An aerial view of Murwillumbah.
An aerial view of Murwillumbah. Josh Northeast

Accommodation giant slams council over short-term rentals

A LEADING Australian accommodation website has hit out at Tweed Shire Council for "jumping the gun" after it cracked down on Air BnBs and other short-term holiday rentals.

The Tweed Shire Council is threatening property owners who provide short-term rentals with $3000 fines unless they cancel bookings and cease illegal operations, due to the belief the accomodation is driving residents away from the area.

"Local residents are now being forced to move away from the Tweed Shire area as there are no places for long-term rentals," council documents state.

"This is causing a loss of community. Residents have sold up and moved away because of poor behaviour by short-term rental tenants nearby and by the lure of the high prices being offered.

"This leads to a loss of community as there is a shortage of long-term residents and an influx of constantly turning over tenants who have no local ties and no desire to fit in."

But leading holiday rental website Stayz said the council was acting prematurely by imposing new restrictive holiday rental regulations.

Stayz spokesperson Ben Wray said while it was understandable council was seeking to improve neighbourhood amenity, the NSW Government already planned to bring in sweeping new regulations for the industry, including a new code of conduct.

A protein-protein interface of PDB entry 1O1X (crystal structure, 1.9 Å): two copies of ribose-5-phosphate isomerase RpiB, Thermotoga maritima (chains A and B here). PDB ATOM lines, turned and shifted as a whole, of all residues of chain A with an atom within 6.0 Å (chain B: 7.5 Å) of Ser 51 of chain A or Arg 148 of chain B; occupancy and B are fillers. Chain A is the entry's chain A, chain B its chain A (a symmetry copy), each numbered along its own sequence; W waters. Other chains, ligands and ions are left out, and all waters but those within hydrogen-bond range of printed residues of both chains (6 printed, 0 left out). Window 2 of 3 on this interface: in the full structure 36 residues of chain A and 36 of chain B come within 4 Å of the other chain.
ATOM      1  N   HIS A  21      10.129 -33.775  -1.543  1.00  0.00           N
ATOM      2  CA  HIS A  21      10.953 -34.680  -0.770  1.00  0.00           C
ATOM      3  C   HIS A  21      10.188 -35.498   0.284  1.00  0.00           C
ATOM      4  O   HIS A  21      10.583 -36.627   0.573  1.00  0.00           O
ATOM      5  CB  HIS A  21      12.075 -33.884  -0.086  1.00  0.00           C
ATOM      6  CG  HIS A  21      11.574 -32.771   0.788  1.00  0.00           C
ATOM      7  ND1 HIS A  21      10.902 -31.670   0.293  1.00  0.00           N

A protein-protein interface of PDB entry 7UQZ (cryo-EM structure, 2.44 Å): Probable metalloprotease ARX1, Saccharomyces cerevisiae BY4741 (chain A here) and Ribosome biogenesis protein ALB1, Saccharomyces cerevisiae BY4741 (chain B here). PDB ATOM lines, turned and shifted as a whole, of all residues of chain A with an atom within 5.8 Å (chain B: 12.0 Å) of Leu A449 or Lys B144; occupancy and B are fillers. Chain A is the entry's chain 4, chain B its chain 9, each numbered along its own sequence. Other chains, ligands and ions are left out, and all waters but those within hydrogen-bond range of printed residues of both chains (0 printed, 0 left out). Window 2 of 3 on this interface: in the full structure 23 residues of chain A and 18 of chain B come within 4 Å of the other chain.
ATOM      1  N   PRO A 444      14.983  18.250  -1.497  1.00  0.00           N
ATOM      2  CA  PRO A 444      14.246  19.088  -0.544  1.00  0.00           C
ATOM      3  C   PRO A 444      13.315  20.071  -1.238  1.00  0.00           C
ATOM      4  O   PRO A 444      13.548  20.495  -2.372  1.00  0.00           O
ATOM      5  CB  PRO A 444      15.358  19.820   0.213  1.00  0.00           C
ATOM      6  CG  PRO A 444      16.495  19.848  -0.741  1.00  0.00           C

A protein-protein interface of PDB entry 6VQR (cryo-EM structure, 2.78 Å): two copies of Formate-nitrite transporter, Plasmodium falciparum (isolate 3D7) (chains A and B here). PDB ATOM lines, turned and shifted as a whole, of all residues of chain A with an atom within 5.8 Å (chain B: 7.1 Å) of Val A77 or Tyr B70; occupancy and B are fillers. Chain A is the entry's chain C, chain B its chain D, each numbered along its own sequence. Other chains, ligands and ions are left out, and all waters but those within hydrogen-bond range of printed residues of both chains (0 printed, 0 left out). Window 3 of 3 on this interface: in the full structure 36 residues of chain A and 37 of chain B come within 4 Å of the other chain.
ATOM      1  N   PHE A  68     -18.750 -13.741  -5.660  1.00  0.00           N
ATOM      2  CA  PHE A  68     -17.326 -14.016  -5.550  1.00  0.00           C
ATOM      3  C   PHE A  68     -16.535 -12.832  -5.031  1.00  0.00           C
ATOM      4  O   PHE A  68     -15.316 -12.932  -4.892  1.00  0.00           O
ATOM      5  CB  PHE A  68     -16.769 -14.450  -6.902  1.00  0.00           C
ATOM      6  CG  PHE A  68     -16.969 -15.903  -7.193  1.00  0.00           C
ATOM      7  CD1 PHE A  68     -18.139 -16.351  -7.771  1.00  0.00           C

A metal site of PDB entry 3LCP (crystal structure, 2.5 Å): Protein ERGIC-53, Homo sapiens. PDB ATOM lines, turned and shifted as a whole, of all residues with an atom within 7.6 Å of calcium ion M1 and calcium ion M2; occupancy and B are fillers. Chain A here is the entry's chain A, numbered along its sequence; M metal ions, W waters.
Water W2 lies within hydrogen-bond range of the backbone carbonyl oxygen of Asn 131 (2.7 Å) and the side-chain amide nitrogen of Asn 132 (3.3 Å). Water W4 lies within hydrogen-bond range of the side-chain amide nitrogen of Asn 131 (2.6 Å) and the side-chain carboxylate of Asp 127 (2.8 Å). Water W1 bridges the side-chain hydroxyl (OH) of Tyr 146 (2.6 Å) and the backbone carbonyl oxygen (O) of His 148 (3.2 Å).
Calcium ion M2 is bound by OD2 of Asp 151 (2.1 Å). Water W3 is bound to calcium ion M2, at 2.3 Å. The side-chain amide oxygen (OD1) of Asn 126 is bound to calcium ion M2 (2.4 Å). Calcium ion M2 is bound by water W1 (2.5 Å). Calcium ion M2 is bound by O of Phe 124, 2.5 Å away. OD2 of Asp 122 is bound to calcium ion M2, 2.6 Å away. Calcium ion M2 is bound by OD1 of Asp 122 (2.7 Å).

Short-stay accomodation like Air BnB has been banned in the Tweed.
Short-stay accomodation like Air BnB has been banned in the Tweed. Christian Morrow

"Stayz condemns all instances of anti-social and bad behaviour in holiday rental accommodation. However, we believe the best way to deal with the small minority of problematic listings and travellers is through consistent, state-wide regulation," Mr Wray said.

"Stayz advocates for state-wide regulation that contains a simple registration scheme for all holiday rental listings, a code of conduct that is backed by a strikes-based disciplinary regime, and an industry body to adjudicate compliance with the code of conduct."

Mr Wray said state regulation would hold the industry accountable and let regulators deal with complaints quickly without losing the economy boost that the accommodation provides.

He said Stayz was urging all local governments to remain patient while the NSW brings in its new regulations and had provided several policy recommendations to the NSW Government including:

  • Compulsory and simple registration for all properties listed on a short-term rental accommodation platform, that will help inform sensible and easily understood policy.
  • The creation of a mandatory short-term rental code of conduct for owners and managers - including a three strikes rule for those who do not meet the standards.
  • A new largely industry-funded and administered body to quickly address problems and adjudicate questions about amenity, noise and overcrowding at short-term rental accommodation properties.


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